Dr. Dawg

Precrime, Canadian style

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driver.jpgSince 1983, there has been a provision in the Canadian Criminal Code (Section 810) to curtail the freedom of citizens who have committed no crime. Failure to sign a “peace bond” and accept conditions as imposed by a judge is punishable by imprisonment without trial.

Perhaps because this was initially added to the Code to restrain violent spouses and/or vicious sex offenders, few brows were wrinkled at the time. (In fact, various forms of this arrangement have existed in the Criminal Code since 1898, originally to protect property.) But in the natural course of events, the law was broadened in 1997 to include members of “criminal organizations,” and then, in 2001, while the memory of 9/11 was still fresh, to further include those who might commit a “terrorism offence.”

And so we stood, until Bill C-51 became law. Just passed by the Conservatives with unanimous Liberal support, this sort of thing becomes child’s play: even a suspicion that a citizen may commit a terrorism offence that now includes “advocating or promoting the commission of terrorism offences in general” can get you detained.

But previous to the passage of C-51, there was already enough on the books to constrain and confine someone who might commit a terrorist act. It just didn’t get invoked much.

Which brings us to the case of Aaron Driver.

Legislative overreach is inevitably followed by lower-court judicial overreach. In this case a young imbecile has been publicly supporting ISIS, the most bestial so far of the Islamist death-cults that have arisen in the slaughterhouse that is today’s Middle East.

Driver has been released after eight days in detention, under a peace bond that imposes 25 conditions, including wearing an monitoring ankle bracelet at all times; no ownership of computers or tablets; no access to social media; no possession of anything with the logos or the many names of ISIS; RCMP oversight of his cellphone; an overnight curfew; and accepting “religious counselling.”

He has never been charged with a crime.

Now we have his own words on tape. His motivation for supporting ISIS is a debased form of “root cause” theory: Western governments, involving themselves in far-off local conflicts, have killed hundreds of thousands of Muslims, so we should hardly be surprised, he argues, when the chickens come home to roost. ISIS is just fighting back. Many might agree, at least, that ISIS did not spring spontaneously from the desert sands like a malodorous mutant flower: it is a hellish symptom of global geopolitics gone badly awry.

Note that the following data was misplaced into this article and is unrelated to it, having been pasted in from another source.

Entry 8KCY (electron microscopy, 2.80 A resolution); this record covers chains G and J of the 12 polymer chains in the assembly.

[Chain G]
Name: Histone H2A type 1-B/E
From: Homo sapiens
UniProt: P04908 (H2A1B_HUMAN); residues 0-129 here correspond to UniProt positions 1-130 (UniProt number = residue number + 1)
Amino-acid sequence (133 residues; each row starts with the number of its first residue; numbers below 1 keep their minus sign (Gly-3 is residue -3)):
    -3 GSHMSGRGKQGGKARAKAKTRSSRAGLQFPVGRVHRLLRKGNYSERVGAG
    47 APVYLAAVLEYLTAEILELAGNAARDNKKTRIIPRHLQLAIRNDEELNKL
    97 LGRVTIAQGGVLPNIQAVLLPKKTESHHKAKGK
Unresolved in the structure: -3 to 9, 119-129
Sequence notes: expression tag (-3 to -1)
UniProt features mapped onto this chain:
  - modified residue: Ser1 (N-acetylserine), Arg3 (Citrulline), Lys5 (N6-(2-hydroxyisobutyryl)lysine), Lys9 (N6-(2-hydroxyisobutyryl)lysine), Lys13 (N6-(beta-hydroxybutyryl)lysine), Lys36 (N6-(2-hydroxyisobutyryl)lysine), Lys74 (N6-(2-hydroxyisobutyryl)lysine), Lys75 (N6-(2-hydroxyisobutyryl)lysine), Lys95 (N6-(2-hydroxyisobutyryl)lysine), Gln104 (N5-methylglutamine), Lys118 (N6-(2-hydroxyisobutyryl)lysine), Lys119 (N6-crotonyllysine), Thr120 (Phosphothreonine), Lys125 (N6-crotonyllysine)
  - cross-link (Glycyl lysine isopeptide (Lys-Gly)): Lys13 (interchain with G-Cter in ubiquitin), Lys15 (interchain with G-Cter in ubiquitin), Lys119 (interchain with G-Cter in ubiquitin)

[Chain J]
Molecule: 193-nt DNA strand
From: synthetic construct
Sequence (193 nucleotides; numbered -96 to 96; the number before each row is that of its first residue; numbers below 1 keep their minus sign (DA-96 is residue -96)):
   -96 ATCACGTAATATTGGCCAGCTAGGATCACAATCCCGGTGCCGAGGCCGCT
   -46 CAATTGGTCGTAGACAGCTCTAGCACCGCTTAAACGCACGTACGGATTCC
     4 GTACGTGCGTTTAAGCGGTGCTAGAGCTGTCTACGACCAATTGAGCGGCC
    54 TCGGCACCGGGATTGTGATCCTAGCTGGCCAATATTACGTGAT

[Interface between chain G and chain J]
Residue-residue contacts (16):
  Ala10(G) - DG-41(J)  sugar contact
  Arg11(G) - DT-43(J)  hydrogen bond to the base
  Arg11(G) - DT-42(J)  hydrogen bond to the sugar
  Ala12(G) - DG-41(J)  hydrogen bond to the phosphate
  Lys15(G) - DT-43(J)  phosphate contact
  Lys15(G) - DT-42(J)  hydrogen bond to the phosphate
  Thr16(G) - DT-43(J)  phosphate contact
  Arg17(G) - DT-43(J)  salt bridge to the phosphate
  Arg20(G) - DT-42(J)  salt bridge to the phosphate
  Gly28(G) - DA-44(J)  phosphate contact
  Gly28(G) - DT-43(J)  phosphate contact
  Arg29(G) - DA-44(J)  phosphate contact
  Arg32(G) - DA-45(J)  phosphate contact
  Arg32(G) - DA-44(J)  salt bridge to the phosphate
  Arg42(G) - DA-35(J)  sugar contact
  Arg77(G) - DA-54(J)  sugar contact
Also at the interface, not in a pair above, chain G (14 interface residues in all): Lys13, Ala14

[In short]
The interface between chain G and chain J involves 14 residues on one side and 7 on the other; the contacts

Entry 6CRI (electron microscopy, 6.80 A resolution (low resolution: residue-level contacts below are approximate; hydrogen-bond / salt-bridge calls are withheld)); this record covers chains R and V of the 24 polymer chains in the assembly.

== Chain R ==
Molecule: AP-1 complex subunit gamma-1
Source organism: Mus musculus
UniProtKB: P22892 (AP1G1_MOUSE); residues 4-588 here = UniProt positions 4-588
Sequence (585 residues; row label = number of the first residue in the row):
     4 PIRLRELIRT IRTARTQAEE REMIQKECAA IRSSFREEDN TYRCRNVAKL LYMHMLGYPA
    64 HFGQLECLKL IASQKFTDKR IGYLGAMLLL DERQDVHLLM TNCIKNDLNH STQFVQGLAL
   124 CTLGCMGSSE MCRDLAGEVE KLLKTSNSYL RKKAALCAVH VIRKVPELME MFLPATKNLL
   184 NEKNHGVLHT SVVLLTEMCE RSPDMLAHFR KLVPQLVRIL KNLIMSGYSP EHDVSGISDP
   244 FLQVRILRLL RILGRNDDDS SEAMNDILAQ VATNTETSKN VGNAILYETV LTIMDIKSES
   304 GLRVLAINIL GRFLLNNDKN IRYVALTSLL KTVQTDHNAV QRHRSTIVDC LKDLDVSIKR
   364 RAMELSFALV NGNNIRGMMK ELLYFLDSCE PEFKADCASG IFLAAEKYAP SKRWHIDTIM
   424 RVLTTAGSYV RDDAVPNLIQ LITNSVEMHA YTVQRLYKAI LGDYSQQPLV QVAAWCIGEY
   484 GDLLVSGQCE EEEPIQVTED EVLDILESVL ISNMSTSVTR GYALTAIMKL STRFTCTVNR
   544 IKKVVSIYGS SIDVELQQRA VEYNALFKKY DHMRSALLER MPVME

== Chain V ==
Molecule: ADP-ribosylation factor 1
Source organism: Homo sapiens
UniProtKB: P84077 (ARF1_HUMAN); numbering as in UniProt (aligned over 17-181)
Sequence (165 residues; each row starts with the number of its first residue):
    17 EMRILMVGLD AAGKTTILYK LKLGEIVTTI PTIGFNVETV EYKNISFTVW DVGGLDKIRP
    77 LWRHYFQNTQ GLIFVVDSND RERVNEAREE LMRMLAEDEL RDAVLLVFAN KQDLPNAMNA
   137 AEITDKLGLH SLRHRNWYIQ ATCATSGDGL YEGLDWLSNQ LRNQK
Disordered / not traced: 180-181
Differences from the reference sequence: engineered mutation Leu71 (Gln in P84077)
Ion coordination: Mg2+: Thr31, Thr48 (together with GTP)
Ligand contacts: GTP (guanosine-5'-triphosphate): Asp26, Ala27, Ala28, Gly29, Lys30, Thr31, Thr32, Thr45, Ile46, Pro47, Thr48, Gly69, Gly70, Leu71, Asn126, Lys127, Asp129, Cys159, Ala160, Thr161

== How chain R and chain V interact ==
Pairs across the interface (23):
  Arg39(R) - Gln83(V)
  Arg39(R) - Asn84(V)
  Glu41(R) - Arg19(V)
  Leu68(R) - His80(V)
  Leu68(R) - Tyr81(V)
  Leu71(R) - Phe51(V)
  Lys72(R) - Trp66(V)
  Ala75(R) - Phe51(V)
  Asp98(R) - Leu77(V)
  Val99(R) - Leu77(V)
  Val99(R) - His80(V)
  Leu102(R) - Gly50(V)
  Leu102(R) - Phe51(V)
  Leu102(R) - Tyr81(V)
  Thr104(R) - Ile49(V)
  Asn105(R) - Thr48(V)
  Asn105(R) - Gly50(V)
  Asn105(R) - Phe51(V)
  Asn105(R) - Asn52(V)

Even to make that observation may now, under C-51, be illegal. Yet it is part of the on-going debate about what many of us regard as the folly of Western intervention in countries that they do not understand, where an infrastructure of lies inevitably replaces any notion of superior morality and governance, and whose long-suffering civilian populations have been decimated as a result.

Be all that as it may, a Canadian has now had his liberties severely curtailed, even to the point of forced religious instruction, which we normally associate with the very Islamists that Driver has been supporting.

We don’t know what facts as yet unrevealed might have motivated the RCMP, well before the passage of C-51, or the judge in this case, to take such extraordinary measures against a citizen of Canada. As in the film Minority Report, precrime is now a fact of life in this country. And, while we can all imagine hypothetical cases in which we might find ourselves supporting such measures, we need to keep in mind that they will now be less likely than ever to be confined in their application.

Support the Palestinian cause? Cheer on Ukrainian irregulars blowing up Russian ammunition dumps? Defend an armed uprising against the Chinese occupation of Tibet? Best think again before saying any of that out loud. When, after all, does lawful advocacy become the promotion of terrorism “in general?” You tell me.

Laying criminal charges is, however, still a chancy business. Peace bonds allow the police to evade the trial process, and for that reason they’re likely to become far more common in the C-51 era. Any of us who question the current order of things could be charged with a precrime, not by “precogs” in a bubble, but by your friendly neighbourhood Constable Plod. Aaron Driver’s case is a harbinger of far worse to come. Strap in tight, fellow activists: it’s going to be a rough ride.

UPDATE: And…Aaron Driver is back in custody. Still not charged with anything—as though it mattered.

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This page contains a single entry by Dr. Dawg published on June 24, 2015 12:34 PM.

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